If you don’t have work experience, accomplishments in your resume education section can show hiring managers that you are as capable (or more) as the competition. When you have professional experience and display academic accomplishments in the education section of your resume, your accomplishments can distinguish you from other job applicants. Always include specific accomplishments that demonstrate your skills and potential and don’t ignore the details. 

You might include: 

  • Academic honors and awards you received.
  • Academic societies, fraternities, or sororities.
  • Scholarships, fellowships and grants you received. 

For example, someone applying for a job as an accountant might write about their education like this:

Bachelor of Science in Accounting, cum laude

University of San Francisco 

2010 – 2014

Accomplishments

  • Dean’s List every semester.
  • President of the Accounting Society.
  • Member of the Beta Alpha Psi Honor Society.
  • Received the American Institute of Certified Public Accountants (AICPA) Scholarship.
  • Graduated with honors.

Here’s a tip to make your education accomplishments sing: Quantify achievements in your resume education section whenever possible. Psychological tests have proven that our brains are naturally drawn to numbers for several reasons like they make it easy for us to scan for specific information.

For example:

Accomplishments

  • Graduated magna cum laude with a 4.0 GPA.
  • Ranked in the top 2% of my graduating class. 
  • Dean’s list 2012 and 2013.

How to write the education section of a resume if you are a student

If you are a student applying for a part-time job or an internship, you can list your education in progress on a resume by emphasizing relevant work you’ve done, coursework you are taking, special recognitions and when you plan to graduate. See how to write an internship resume for additional guidance. Showcase your education section at the top of your resume, directly below your contact information and above your resume objective.  

 What to put on education for a resume if you are still in high school

If you are in high school, include your current high school name and where it is located,  your expected graduation date, and your GPA under education on your resume. Display honors, awards, or other recognition, along with extracurricular activities such as volunteer work, academic clubs or sports. 

Here’s an example: 

Valley High School, Boise, ID

Expected Diploma: 2026 

Member of National Honor Society 

Chess Club Secretary 2022 – Present

How to list education on a resume if you are in college

If you are in college with a degree in progress, include the name of your school, the city and state where it is located, the degree you expect to earn and your anticipated graduation date under education on your resume. 

To make your college resume stand out, display classes or special projects that are pertinent to the internship or job you are applying for and showcase honors, awards and scholarships you have obtained. 

Here’s an example of how to list education on a resume if you are a college student:

Temple University | Philadelphia, PA

Bachelor of Science in Civil Engineering, expected May 2025

Relevant achievements:

  • Current GPA: 3.8.
  • Dean’s List, all semesters.
  • President of the American Society of Civil Engineers (ASCE) student chapter.
  • Member of the Concrete Canoe Team, which won first place at the 2022 National Concrete Canoe Competition.

Relevant coursework completed:

  •     Engineering Mechanics
  •     Statics and Dynamics
  •     Fluid Mechanics
  •     Structures
  •     Geotechnical Engineering
  •     Construction Engineering
  •     Environmental Engineering

Relevant projects accomplished:

  • Designed and built a concrete canoe.
  • Conducted a study on the effects of climate change on infrastructure.

What to write in the education section of a resume if you have an incomplete degree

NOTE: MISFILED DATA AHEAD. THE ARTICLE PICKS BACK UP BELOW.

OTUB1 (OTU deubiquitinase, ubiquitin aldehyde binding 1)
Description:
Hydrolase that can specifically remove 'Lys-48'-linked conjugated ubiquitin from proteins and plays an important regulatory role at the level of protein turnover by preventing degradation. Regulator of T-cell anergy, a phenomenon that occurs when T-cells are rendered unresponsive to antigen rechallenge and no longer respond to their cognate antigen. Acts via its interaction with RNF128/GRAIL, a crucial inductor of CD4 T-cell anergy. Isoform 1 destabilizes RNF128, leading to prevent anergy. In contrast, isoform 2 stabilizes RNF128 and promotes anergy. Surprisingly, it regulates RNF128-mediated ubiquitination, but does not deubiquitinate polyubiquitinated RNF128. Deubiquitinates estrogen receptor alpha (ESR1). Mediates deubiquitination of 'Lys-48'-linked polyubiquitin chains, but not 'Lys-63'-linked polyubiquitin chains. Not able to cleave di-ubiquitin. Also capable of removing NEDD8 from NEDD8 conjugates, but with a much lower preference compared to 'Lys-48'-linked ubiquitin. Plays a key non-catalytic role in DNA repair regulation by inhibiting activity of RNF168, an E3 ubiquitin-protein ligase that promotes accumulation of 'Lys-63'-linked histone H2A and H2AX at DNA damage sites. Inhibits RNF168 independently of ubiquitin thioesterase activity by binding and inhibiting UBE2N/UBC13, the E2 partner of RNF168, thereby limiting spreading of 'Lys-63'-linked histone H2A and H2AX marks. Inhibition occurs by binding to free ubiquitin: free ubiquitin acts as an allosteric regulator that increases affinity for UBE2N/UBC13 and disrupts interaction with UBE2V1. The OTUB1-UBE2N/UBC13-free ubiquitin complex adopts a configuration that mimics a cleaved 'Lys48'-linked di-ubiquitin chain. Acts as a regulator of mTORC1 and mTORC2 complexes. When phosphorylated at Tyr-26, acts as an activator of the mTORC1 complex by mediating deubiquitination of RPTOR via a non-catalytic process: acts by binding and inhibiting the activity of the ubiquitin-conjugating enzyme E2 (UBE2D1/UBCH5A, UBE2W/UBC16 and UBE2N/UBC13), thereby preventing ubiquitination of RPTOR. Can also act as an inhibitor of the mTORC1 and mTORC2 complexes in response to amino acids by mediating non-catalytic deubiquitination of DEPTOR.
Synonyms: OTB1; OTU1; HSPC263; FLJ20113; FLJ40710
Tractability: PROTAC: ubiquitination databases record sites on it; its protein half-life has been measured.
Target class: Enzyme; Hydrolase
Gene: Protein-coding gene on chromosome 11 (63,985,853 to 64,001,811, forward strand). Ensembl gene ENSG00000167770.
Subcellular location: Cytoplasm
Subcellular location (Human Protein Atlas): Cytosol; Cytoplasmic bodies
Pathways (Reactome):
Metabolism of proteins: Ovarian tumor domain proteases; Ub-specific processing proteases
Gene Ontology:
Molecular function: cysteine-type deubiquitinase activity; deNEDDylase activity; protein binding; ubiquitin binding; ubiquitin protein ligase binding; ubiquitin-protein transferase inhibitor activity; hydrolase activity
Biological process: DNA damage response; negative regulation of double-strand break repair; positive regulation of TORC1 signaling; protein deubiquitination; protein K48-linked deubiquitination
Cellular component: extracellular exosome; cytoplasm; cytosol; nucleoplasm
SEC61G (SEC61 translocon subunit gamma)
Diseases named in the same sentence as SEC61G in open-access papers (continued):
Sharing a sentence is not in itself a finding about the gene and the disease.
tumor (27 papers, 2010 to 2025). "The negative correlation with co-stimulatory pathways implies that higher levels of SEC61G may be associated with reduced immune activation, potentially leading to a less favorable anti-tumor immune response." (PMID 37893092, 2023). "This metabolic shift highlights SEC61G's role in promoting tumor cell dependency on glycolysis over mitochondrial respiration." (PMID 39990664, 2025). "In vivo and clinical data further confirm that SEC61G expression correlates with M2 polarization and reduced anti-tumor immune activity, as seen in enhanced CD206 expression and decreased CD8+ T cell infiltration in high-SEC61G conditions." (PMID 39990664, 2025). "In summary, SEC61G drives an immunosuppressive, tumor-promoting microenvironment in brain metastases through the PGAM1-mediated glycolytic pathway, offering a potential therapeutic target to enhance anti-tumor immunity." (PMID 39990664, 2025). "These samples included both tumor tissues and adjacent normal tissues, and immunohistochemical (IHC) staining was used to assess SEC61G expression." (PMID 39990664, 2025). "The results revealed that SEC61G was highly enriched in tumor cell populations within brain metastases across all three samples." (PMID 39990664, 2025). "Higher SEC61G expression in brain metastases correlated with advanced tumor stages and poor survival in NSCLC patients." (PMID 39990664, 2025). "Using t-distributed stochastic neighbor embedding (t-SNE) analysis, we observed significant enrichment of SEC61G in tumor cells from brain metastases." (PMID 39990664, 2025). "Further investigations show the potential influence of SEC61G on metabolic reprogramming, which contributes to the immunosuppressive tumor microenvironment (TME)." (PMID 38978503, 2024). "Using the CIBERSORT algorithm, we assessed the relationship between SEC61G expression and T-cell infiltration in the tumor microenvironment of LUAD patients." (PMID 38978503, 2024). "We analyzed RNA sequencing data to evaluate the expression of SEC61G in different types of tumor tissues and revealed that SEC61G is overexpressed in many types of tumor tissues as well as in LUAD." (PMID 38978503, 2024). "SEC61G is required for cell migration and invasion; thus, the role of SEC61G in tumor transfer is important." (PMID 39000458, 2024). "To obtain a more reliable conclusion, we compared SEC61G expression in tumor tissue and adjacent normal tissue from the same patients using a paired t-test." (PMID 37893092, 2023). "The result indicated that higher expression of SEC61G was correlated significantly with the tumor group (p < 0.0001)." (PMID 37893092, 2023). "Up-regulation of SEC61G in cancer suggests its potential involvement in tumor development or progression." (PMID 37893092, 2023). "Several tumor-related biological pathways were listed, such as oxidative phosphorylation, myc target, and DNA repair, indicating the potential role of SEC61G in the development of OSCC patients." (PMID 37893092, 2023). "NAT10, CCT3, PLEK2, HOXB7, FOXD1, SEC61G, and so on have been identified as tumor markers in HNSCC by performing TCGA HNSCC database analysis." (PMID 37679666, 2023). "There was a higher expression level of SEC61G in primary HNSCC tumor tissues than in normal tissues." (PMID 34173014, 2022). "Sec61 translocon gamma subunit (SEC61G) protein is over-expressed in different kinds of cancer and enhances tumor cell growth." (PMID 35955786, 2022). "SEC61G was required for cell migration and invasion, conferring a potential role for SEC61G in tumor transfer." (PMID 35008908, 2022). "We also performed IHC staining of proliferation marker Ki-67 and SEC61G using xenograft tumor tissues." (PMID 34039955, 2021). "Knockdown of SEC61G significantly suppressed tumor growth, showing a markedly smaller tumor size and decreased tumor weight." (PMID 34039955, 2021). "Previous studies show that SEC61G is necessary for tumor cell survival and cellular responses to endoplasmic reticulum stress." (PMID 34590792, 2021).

Listing education on a resume if you don’t have a degree might seem strange or intimidating, but it’s just as valuable as education with a degree or education in progress on a resume — especially if it’s pertinent to the job you are applying for. 

Many employers understand that people sometimes change their educational plans. As long as you have the skills and work experience that they’re looking for, many hiring managers will be more interested in what you can do for them than in what you didn’t finish. Shine the light on job-relevant coursework or projects you had, rather than focusing on your incomplete degree. 

Here’s how to write your education on a resume if you started a degree program but do not intend to finish it: 

In reverse-chronological list the degree program you started, the school(s) you attended and the number of credits you completed. Then highlight the relevant coursework you completed. 

Here’s an example of how to show education on a resume with an incomplete degree:

University of Hawaii | Honolulu, HI | 2019 – 2020

Relevant coursework: 

  • Digital Imaging
  • Graphic design principles
  • Branding and visual identity

Project completed: 

Developed a brand identity for a company by performing market research; created a logo and color palette; collaborated on website design; and proposed a social media strategy for the brand.

5 Expert tips for listing education on a resume

Here are some additional tips for writing education on your resume, no matter what your educational background might be.

  • Use action verbs to describe your educational accomplishments.
  • If you have an incomplete or in-progress college degree, it can help to indicate how many credits you earned.
  • Read the job description closely for educational requirements and match your education on your resume to the job description. 
  • Ensure your resume education section is ATS-friendly by using keywords from the job description, bullet points to break up a lot of information and clear formatting.
  • Resume templates are useful when crafting a resume because they ensure everything is in the right place and formatted correctly. 

Key takeaways

Here’s a run-down of what you learned from this guide:

  • Where you put education on a resume depends largely on your career goals, work experience and resume format. 
  • Emphasize and quantify your academic achievements in your resume education section.
  • Use bullet points to make your education information easy to read.
  • Order your schools from most recent to least recent.
  • If you have an incomplete degree, showcase job-relevant coursework, projects and recognitions in your resume education section. 
  • If you are a student, list your education in progress on your resume and include your anticipated graduation date.